Some of the letter’s proposals include the formation of a participatory government that would eventually transfer power to a permanent government “following the adoption of a new constitution and national elections.”

Blinken’s letter comes a day after Ghani said in a charged speech on Saturday that the “transfer of power after the election is a principal for us that will not be compromised.”

Saleh reiterated that stance on Monday when he said: “The West and America have the right to decide about their troops in Afghanistan, but it is also our right to not make a deal and compromise on the destiny of 35 million Afghans based on others timetable.”

The letter addressed Washington’s concerns on the issue, adding that despite the continuation of Washington’s financial aid to Afghan forces, post troops withdrawal, “the security situation will worsen and that the Taliban could make rapid territorial gains.”

“I share this so that President Ghani understands the urgency of my tone regarding the collective work outlined in this letter,” it said.

Ghani has long hoped that with Biden assuming power, the February accord would be reviewed and the US would retain troops in Afghanistan for a few more years, especially in areas where the Taliban had gained ground and violence has surged.

Authorities in Washington have on various occasions spoken about the need for reassessing the deal too, and extending the troops' presence beyond the May deadline, prompting the Taliban to warn against such a move.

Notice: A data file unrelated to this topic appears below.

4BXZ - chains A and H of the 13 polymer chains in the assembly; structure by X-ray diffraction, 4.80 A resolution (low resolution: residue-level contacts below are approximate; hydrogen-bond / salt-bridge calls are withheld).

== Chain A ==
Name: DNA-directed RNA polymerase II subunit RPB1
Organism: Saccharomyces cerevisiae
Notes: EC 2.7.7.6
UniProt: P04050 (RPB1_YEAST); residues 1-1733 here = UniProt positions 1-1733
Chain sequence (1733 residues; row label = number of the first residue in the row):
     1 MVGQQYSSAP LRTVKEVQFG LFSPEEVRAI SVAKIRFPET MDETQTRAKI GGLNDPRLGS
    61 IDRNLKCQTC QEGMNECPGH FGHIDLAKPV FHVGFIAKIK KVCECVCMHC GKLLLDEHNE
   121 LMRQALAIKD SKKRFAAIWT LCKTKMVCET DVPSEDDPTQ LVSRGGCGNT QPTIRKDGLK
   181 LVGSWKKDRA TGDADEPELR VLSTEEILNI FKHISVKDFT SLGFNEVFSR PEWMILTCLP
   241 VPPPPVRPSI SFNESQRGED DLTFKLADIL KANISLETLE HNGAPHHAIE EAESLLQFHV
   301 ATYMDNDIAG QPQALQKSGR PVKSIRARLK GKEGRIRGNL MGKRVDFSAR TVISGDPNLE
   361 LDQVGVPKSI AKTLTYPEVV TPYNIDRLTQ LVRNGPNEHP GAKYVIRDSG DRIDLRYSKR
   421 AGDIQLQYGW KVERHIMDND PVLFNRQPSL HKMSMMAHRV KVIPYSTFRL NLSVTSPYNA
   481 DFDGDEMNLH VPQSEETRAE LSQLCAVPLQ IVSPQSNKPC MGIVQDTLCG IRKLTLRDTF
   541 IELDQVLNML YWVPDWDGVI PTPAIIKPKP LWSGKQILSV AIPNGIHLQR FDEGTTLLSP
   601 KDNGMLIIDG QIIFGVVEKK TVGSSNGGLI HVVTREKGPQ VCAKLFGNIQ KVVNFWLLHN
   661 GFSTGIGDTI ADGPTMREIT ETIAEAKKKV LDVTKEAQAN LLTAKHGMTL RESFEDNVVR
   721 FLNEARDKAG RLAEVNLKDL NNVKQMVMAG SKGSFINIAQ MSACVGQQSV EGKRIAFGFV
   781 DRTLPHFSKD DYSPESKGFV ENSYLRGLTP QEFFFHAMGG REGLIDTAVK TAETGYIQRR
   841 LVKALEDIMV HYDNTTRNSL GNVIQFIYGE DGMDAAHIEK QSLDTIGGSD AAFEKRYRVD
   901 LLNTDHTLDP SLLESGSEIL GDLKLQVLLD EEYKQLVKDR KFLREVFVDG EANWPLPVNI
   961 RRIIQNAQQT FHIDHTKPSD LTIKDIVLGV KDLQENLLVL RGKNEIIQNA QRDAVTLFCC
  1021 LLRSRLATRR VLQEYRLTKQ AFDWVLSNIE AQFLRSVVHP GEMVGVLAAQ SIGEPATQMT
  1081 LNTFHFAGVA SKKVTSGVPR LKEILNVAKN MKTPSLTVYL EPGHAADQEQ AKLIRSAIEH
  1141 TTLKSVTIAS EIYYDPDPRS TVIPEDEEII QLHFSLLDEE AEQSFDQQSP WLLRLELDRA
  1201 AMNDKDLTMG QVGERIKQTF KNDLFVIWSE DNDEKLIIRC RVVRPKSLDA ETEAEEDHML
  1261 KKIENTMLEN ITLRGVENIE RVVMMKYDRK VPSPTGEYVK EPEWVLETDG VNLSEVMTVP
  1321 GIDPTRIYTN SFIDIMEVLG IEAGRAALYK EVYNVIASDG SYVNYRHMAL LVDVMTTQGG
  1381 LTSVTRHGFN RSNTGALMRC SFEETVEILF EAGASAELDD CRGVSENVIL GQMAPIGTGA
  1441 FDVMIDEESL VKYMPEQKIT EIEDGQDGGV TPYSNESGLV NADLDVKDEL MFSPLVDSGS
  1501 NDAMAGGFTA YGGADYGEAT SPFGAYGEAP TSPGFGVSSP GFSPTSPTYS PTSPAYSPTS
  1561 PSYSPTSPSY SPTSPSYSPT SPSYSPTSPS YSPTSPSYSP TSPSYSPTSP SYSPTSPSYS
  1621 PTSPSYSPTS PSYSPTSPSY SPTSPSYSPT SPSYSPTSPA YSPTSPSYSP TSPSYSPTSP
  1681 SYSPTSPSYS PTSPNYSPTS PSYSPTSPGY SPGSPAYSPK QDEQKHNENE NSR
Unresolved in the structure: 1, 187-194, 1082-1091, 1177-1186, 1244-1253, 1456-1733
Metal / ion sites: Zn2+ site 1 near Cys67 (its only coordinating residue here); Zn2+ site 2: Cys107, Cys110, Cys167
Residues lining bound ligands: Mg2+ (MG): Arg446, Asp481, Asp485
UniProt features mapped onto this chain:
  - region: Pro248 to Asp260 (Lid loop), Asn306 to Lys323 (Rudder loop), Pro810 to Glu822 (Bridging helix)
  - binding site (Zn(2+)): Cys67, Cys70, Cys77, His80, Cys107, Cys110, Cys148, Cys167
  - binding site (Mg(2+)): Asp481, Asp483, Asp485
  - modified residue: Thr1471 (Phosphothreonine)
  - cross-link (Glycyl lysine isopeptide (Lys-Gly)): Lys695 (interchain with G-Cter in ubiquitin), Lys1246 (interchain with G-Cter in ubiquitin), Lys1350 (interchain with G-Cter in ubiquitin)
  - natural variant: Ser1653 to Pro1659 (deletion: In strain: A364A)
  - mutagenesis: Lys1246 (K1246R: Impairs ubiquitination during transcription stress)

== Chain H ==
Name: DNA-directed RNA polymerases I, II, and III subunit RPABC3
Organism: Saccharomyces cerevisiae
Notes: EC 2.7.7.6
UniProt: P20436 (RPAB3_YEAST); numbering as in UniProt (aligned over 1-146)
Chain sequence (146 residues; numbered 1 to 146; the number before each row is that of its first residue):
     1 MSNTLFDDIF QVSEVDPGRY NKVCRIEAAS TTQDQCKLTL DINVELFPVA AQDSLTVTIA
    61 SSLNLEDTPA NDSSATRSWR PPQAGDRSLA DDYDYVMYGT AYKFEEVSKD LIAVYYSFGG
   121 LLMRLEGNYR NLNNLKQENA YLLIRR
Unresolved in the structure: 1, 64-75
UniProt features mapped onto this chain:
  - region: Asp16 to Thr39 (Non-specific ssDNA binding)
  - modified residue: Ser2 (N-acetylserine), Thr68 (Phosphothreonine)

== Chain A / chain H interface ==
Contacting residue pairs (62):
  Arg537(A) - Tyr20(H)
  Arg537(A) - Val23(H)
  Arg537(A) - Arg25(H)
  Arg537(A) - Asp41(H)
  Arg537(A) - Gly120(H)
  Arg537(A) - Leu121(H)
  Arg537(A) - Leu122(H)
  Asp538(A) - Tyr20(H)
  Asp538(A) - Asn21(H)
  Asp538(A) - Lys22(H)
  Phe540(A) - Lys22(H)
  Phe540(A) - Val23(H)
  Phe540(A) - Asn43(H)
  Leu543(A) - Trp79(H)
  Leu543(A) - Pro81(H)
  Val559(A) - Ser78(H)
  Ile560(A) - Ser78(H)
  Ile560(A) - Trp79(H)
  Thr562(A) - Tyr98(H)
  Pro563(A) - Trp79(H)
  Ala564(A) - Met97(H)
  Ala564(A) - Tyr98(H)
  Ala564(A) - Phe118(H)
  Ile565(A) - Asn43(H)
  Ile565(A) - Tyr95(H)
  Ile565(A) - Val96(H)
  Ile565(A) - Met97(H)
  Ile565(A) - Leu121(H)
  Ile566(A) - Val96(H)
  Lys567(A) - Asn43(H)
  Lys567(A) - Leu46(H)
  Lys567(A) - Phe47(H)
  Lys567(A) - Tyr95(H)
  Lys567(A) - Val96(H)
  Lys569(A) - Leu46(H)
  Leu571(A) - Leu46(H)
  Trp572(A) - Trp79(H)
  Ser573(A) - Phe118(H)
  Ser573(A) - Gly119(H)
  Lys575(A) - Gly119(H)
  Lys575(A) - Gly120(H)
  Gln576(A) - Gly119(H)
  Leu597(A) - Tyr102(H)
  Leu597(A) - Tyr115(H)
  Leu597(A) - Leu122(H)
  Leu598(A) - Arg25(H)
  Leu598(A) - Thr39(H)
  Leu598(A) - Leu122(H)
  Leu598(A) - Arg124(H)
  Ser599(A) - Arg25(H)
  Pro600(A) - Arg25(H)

To expedite the peace talks and troops withdrawal, the letter said that the US would ask the UN to “convene foreign ministers and envoys from Russia, China, Pakistan, Iran, India, and the United States to discuss a unified approach to supporting peace in Afghanistan.”

It would also request Turkey to host a high-level meeting of Afghan stakeholders and the Taliban in the coming weeks to “finalize a peace agreement.”

For the purpose, the letter said, Washington had prepared a revised proposal for a “90-day Reduction-in-Violence” — one of Kabul’s and the international community’s top demands — intended to “prevent a spring offensive by the Taliban.”

It further urged Ghani to show “the urgent leadership that President Biden and I ask of you in the coming weeks” by working with political rivals and others to create a united front that Afghans regard as “inclusive and credible.”

Officials believe that Ghani has “no other option but to obey.”

“The letter is an order and serious threat for Ghani who has no other response other than obeying,” Aref Rahmani, a lawmaker from Ghazni province, told Arab News.

Experts say that it dashes any hopes for Ghani to finish his second term in office, which expires after four years.

“This letter has caught people and the leaders in power by surprise,” Taj Mohammad, an analyst based in Kabul, told Arab News.

“It puts an end to any optimism or illusion that Ghani may have had. It shows Washington is serious about pulling troops regardless of who is in power in America,” he said.

Meanwhile, in a tweet on Monday, former deputy foreign minister Jawed Ludin said: “The letter may not be a fine specimen of US diplomacy, but it offers some major steps forward — a speedier political settlement, potential cease-fire & regional consensus, among others.”